If I have waited a year for a settlement offer on a hit and run accident and was finally offered a settlement, how do I know if it is fair?

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If I have waited a year for a settlement offer on a hit and run accident and was finally offered a settlement, how do I know if it is fair?

My car was damaged and I was in a little pain after the accident. I went to a chiropractor for 16 visits but the insurance company is only offering $4500. Is this a reasonable offer to accept?

Asked on November 5, 2014 under Accident Law, Alabama

Answers:

SJZ, Member, New York Bar / FreeAdvice Contributing Attorney

Answered 6 years ago | Contributor

There is no hard in fast answer to your question, since every case is different, but as a rough rule of thumb, a fair settlement is typically between 1/3 and 1/2 of what you could recover if you sued and won--you accept less than you might get because you save time and attorney's fees and are paid much faster with no chance of losing and not getting anything; and the other party's incentive to settle is that they can pay less.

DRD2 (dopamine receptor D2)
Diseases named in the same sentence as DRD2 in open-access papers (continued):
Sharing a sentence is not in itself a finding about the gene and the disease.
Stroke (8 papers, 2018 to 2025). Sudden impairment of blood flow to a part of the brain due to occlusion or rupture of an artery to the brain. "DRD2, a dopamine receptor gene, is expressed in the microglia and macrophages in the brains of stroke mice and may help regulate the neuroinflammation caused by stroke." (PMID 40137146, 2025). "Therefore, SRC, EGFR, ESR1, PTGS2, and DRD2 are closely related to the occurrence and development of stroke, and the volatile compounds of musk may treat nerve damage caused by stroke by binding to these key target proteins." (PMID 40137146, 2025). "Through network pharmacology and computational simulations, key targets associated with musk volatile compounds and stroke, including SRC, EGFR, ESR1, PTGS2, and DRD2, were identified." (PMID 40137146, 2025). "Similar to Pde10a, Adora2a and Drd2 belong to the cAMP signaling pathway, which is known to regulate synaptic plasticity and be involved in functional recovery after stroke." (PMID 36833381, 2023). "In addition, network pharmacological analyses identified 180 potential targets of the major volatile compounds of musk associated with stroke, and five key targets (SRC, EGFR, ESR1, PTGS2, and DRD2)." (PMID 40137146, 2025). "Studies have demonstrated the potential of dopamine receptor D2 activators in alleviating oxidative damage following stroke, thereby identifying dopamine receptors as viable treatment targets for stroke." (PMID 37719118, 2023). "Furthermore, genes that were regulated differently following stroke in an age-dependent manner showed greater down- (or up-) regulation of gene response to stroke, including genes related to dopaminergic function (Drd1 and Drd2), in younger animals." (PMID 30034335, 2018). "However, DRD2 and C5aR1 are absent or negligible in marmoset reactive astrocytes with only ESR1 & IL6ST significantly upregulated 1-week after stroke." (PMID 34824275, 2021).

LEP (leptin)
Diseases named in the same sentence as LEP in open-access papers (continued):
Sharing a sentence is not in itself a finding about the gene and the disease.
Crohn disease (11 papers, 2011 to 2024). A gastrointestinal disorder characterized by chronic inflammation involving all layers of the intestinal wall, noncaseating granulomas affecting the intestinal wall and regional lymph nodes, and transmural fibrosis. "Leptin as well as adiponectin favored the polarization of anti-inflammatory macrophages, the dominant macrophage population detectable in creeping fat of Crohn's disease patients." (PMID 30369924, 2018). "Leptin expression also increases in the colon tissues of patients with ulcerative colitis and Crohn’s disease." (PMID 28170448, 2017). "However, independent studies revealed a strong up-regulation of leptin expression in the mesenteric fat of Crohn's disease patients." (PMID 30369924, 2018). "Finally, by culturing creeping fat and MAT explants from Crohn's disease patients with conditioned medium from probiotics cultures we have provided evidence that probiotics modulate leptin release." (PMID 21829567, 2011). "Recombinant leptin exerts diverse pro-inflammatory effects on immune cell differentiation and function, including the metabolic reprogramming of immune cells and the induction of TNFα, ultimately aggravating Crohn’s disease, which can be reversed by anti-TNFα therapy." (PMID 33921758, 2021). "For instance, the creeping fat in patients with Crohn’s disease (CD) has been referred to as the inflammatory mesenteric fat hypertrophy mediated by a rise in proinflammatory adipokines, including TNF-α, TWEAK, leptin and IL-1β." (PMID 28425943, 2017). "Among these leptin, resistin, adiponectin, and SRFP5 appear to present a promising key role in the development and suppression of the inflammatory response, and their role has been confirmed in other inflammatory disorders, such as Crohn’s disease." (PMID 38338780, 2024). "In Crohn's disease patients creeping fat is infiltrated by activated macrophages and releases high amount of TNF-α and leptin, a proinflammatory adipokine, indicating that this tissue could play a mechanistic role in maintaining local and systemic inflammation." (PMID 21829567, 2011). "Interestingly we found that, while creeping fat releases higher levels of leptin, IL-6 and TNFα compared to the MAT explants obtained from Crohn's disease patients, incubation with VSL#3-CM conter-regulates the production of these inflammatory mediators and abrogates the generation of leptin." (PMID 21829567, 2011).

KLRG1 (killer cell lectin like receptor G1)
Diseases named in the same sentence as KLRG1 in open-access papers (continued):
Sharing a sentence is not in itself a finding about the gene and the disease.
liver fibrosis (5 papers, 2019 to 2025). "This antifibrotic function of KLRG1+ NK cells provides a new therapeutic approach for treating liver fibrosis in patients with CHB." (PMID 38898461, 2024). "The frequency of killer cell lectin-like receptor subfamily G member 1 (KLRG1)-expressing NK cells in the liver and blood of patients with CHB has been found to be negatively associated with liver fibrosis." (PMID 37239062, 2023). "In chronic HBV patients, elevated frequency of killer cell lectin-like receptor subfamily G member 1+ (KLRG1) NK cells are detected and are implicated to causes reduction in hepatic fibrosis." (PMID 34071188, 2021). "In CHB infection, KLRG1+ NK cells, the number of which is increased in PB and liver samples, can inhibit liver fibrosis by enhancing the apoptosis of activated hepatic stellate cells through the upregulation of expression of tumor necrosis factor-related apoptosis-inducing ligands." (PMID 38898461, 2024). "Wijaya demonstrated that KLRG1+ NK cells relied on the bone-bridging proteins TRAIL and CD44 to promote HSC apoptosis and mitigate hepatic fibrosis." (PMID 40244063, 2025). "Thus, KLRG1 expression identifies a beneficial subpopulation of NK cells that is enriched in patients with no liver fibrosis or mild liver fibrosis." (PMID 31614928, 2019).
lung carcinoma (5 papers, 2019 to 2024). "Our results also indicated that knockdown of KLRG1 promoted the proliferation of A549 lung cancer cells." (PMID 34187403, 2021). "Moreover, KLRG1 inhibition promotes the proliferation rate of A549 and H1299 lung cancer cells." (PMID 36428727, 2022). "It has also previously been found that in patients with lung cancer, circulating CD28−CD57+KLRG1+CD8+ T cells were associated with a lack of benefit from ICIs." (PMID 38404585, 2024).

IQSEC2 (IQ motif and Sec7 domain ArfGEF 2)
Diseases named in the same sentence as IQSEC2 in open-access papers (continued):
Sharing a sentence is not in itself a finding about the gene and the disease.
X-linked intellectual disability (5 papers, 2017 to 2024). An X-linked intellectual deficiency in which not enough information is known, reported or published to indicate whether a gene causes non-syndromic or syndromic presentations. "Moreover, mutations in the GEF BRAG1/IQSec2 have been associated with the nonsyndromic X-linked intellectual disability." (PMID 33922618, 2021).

If you sued and won, you'd typically get the sum of:

1) The out-of-pocket (not paid by your insurer) cost to repair your car;

2) Your out-of-pocket (not paid by insurance) medical costs;

3) Other unreimbursed out of pocket costs (like renting a car);

4) Lost wages, if any; and

5) With "a little pain" which took 16 chiropractor visits to resolve, a small premium for "pain and suffering" equal to, perhaps, 1/2 your medical costs.

If $4,500 is between 1/3 and 1/2 of the above, it would often be considered a fair settlement.


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